FCC Investigates Unlicensed Radio Operations
The FCC assessed a combined total of $35,000 in proposed fines this month against two individuals whom agents discovered were operating unlicensed radio transmitters in violation of Section 301 of the Communications Act. Section 301 prohibits any person from operating any device for the transmission of radio signals within the United States, except in accordance with and pursuant to a license granted under the Act. The word “operate,” for purposes of Section 301, means both the technical operation of the station as well as the “general conduct or management of a station as a whole.” An individual who exercises working control over the operation of a station may be said to be involved in the general conduct or management and thus operation of that station.
With this in mind, the FCC recently proposed fining a Kansas man $10,000—the base forfeiture for operating an unlicensed FM radio transmitter. In September 2012, agents from the FCC’s Kansas City Field Office used direction-finding techniques to locate the source of radio frequency transmissions in Manhattan, Kansas. The next day, the agents visited that location. The property owner disclosed that he allowed an individual to use the location to operate the radio station, but that he believed the operation was lawful. When agents spoke to the man who was physically operating the station, he confirmed that he was an extra class amateur licensee, and that he would not voluntarily relinquish the transmitter if asked to do so. In an NAL released this month, the FCC alleged that the individual’s actions (e.g., securing a rental space for operation of the station, owning the station’s radio transmitting equipment, refusing to relinquish the equipment) and knowledge (as an extra class amateur licensee, the individual was aware or should have been aware that the operation of the radio transmitter required a license) provided sufficient evidence that the individual willfully and repeatedly failed to comply with Section 301, justifying the proposed fine.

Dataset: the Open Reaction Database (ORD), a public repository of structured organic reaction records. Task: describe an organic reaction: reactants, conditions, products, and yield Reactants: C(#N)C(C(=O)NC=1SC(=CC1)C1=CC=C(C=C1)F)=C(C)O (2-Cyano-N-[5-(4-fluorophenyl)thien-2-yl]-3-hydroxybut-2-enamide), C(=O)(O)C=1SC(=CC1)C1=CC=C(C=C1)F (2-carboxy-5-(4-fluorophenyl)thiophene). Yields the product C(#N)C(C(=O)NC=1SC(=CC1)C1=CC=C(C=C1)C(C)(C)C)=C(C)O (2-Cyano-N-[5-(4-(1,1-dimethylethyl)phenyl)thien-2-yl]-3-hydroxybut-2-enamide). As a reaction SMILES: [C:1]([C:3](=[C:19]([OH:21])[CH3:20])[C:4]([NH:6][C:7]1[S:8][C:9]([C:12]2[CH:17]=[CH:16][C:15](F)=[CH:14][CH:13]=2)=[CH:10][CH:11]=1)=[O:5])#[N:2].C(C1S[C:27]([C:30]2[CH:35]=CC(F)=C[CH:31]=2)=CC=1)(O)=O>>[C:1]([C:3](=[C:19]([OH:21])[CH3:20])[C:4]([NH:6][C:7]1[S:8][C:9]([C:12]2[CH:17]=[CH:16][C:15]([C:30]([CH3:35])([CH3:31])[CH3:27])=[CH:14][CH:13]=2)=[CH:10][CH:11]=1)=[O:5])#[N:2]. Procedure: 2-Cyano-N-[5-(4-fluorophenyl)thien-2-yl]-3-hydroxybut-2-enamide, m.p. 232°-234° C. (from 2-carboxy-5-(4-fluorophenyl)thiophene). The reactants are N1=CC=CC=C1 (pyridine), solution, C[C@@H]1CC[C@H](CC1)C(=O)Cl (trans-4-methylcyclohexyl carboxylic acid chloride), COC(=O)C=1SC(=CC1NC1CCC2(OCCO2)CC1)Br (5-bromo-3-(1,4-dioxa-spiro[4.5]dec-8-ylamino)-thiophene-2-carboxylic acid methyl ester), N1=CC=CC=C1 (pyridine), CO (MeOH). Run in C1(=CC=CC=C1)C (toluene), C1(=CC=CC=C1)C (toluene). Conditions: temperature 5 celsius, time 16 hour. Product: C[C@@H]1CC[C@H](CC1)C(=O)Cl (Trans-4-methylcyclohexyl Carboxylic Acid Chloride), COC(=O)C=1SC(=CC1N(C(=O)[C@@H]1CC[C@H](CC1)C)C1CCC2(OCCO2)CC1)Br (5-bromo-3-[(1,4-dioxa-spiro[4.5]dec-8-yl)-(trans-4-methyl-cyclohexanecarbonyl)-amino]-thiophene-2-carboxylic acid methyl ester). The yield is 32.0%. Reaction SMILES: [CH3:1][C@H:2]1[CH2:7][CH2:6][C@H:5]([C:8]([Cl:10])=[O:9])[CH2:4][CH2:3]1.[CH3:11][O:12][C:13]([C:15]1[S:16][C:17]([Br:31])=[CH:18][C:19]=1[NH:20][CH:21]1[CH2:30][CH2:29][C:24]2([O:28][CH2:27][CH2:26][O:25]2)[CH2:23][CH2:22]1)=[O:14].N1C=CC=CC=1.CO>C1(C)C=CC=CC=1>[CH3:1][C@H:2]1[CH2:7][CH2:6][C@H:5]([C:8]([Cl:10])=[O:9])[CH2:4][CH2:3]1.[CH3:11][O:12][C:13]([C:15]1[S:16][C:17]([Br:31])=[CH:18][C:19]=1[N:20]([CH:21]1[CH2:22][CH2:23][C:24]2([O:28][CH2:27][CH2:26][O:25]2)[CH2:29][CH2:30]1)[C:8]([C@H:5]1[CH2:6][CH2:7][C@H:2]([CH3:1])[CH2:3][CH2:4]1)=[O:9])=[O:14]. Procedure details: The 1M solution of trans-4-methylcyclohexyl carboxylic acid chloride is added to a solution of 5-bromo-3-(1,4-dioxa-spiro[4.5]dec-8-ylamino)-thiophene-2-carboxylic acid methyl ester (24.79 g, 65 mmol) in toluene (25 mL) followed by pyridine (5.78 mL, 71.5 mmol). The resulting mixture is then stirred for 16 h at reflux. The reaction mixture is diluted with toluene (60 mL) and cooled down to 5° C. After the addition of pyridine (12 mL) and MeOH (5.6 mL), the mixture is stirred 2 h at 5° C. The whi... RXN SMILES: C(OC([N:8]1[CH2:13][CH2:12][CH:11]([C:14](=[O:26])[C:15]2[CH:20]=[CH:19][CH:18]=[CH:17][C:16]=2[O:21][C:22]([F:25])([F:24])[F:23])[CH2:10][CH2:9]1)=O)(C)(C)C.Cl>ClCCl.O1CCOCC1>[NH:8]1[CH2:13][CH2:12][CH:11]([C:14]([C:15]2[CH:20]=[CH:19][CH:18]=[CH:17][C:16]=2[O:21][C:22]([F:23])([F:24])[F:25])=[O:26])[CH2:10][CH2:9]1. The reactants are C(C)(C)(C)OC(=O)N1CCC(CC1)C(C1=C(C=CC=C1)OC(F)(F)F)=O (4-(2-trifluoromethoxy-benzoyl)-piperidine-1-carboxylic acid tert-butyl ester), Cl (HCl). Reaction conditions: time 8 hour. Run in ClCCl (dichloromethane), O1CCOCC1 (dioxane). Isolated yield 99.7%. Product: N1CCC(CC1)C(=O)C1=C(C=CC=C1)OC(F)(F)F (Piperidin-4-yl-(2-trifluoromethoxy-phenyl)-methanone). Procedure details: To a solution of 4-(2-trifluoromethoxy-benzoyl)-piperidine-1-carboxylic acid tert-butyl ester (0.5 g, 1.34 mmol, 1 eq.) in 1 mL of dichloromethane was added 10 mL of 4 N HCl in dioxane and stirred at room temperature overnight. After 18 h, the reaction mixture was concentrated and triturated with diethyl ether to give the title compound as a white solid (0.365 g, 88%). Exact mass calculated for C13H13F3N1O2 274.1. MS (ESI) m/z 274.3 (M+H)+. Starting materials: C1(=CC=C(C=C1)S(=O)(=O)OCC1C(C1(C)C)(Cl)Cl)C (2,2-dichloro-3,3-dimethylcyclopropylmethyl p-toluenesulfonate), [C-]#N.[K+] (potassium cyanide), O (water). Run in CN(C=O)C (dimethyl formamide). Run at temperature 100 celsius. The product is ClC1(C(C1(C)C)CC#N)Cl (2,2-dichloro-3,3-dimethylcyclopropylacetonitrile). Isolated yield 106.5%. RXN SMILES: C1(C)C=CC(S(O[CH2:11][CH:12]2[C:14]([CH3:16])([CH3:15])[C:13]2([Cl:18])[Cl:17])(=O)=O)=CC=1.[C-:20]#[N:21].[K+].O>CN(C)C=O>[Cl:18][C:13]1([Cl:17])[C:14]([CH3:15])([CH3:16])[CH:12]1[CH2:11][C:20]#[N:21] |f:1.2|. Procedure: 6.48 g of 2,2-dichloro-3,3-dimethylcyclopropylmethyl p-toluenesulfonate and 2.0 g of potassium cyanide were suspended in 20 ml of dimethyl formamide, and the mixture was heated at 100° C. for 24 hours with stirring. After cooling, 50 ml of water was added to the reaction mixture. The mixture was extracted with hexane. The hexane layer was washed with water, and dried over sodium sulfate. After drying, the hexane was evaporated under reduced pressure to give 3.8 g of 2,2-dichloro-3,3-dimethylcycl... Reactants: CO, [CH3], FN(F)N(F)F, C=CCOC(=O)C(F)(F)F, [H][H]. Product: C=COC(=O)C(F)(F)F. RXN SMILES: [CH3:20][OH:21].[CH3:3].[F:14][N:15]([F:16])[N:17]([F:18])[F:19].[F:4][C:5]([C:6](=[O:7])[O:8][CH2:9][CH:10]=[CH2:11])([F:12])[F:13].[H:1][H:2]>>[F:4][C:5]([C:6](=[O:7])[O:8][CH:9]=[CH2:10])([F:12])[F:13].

On the same day it released the first NAL, the FCC issued a second NAL concluding that a Florida man had willfully and repeatedly violated Section 301 of the Act. After agents from the Enforcement Bureau’s Miami Office spent six days monitoring unlicensed operations on a particular FM frequency, they determined that the signals originated from three distinct locations. The agents traced the operations to a single individual using the on-air moniker “DJ Paz” and station name “Touche Douce.” That same individual had been convicted in 2006 for violating a Florida state law prohibiting individuals from operating an unlicensed radio station in the state. The FCC found that the individual’s “complete disregard for Federal and State authorities and their laws,” as evidenced by his prior conviction, his efforts to evade detection by operating the unlicensed station from multiple locations, and his continued operation of the station even after federal marshals seized the transmitting equipment from the first of the three locations, warranted an upward adjustment of the base fine. The FCC proposed a fine of $25,000, and cautioned the individual that future violations may result in more severe enforcement action, including but not limited to more fines, criminal prosecution, and seizure of his equipment.